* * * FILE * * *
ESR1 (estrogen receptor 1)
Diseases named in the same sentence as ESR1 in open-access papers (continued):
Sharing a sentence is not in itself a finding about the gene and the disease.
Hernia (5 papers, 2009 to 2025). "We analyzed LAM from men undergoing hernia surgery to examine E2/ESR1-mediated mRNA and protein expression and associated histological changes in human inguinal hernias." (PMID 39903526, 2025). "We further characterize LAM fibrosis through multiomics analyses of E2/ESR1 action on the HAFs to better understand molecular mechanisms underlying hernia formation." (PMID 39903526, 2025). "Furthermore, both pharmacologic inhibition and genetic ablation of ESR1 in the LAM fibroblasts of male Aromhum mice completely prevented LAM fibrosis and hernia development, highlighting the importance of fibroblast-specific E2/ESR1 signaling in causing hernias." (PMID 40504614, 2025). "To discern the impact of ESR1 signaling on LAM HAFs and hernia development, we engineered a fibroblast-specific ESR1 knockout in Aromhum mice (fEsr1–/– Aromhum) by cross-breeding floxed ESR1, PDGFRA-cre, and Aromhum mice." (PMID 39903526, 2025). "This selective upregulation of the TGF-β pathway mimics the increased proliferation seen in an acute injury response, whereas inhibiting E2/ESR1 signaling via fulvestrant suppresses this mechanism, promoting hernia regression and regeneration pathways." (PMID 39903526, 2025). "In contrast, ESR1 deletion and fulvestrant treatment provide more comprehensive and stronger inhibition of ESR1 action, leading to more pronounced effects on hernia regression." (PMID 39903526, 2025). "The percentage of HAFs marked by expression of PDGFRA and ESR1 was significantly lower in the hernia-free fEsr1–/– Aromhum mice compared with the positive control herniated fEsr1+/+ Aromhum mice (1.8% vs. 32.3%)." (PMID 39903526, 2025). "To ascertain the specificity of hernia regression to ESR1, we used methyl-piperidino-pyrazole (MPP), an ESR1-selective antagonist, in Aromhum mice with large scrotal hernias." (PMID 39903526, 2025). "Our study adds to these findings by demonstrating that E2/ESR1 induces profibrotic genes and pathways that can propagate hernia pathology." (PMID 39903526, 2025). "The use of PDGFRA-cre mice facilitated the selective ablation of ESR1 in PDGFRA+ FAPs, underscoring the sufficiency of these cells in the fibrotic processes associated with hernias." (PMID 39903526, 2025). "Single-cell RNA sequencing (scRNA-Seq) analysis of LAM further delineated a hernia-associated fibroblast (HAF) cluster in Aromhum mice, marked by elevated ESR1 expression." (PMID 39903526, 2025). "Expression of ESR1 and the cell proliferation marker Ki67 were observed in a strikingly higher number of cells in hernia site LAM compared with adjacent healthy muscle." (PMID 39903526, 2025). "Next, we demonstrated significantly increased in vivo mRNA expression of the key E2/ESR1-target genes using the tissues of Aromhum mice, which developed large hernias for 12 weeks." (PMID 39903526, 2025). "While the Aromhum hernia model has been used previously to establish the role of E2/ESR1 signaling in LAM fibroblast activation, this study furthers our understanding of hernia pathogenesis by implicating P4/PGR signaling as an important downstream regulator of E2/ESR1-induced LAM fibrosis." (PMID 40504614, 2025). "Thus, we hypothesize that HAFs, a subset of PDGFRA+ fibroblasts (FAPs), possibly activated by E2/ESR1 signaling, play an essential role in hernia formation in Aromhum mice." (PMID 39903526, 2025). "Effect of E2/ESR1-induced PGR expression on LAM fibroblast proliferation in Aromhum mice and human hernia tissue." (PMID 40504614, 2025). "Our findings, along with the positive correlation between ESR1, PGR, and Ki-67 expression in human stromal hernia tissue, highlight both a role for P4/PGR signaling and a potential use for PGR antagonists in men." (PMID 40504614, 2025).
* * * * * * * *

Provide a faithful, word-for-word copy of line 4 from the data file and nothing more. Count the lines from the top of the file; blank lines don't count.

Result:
Hernia (5 papers, 2009 to 2025). "We analyzed LAM from men undergoing hernia surgery to examine E2/ESR1-mediated mRNA and protein expression and associated histological changes in human inguinal hernias." (PMID 39903526, 2025). "We further characterize LAM fibrosis through multiomics analyses of E2/ESR1 action on the HAFs to better understand molecular mechanisms underlying hernia formation." (PMID 39903526, 2025). "Furthermore, both pharmacologic inhibition and genetic ablation of ESR1 in the LAM fibroblasts of male Aromhum mice completely prevented LAM fibrosis and hernia development, highlighting the importance of fibroblast-specific E2/ESR1 signaling in causing hernias." (PMID 40504614, 2025). "To discern the impact of ESR1 signaling on LAM HAFs and hernia development, we engineered a fibroblast-specific ESR1 knockout in Aromhum mice (fEsr1–/– Aromhum) by cross-breeding floxed ESR1, PDGFRA-cre, and Aromhum mice." (PMID 39903526, 2025). "This selective upregulation of the TGF-β pathway mimics the increased proliferation seen in an acute injury response, whereas inhibiting E2/ESR1 signaling via fulvestrant suppresses this mechanism, promoting hernia regression and regeneration pathways." (PMID 39903526, 2025). "In contrast, ESR1 deletion and fulvestrant treatment provide more comprehensive and stronger inhibition of ESR1 action, leading to more pronounced effects on hernia regression." (PMID 39903526, 2025). "The percentage of HAFs marked by expression of PDGFRA and ESR1 was significantly lower in the hernia-free fEsr1–/– Aromhum mice compared with the positive control herniated fEsr1+/+ Aromhum mice (1.8% vs. 32.3%)." (PMID 39903526, 2025). "To ascertain the specificity of hernia regression to ESR1, we used methyl-piperidino-pyrazole (MPP), an ESR1-selective antagonist, in Aromhum mice with large scrotal hernias." (PMID 39903526, 2025). "Our study adds to these findings by demonstrating that E2/ESR1 induces profibrotic genes and pathways that can propagate hernia pathology." (PMID 39903526, 2025). "The use of PDGFRA-cre mice facilitated the selective ablation of ESR1 in PDGFRA+ FAPs, underscoring the sufficiency of these cells in the fibrotic processes associated with hernias." (PMID 39903526, 2025). "Single-cell RNA sequencing (scRNA-Seq) analysis of LAM further delineated a hernia-associated fibroblast (HAF) cluster in Aromhum mice, marked by elevated ESR1 expression." (PMID 39903526, 2025). "Expression of ESR1 and the cell proliferation marker Ki67 were observed in a strikingly higher number of cells in hernia site LAM compared with adjacent healthy muscle." (PMID 39903526, 2025). "Next, we demonstrated significantly increased in vivo mRNA expression of the key E2/ESR1-target genes using the tissues of Aromhum mice, which developed large hernias for 12 weeks." (PMID 39903526, 2025). "While the Aromhum hernia model has been used previously to establish the role of E2/ESR1 signaling in LAM fibroblast activation, this study furthers our understanding of hernia pathogenesis by implicating P4/PGR signaling as an important downstream regulator of E2/ESR1-induced LAM fibrosis." (PMID 40504614, 2025). "Thus, we hypothesize that HAFs, a subset of PDGFRA+ fibroblasts (FAPs), possibly activated by E2/ESR1 signaling, play an essential role in hernia formation in Aromhum mice." (PMID 39903526, 2025). "Effect of E2/ESR1-induced PGR expression on LAM fibroblast proliferation in Aromhum mice and human hernia tissue." (PMID 40504614, 2025). "Our findings, along with the positive correlation between ESR1, PGR, and Ki-67 expression in human stromal hernia tissue, highlight both a role for P4/PGR signaling and a potential use for PGR antagonists in men." (PMID 40504614, 2025).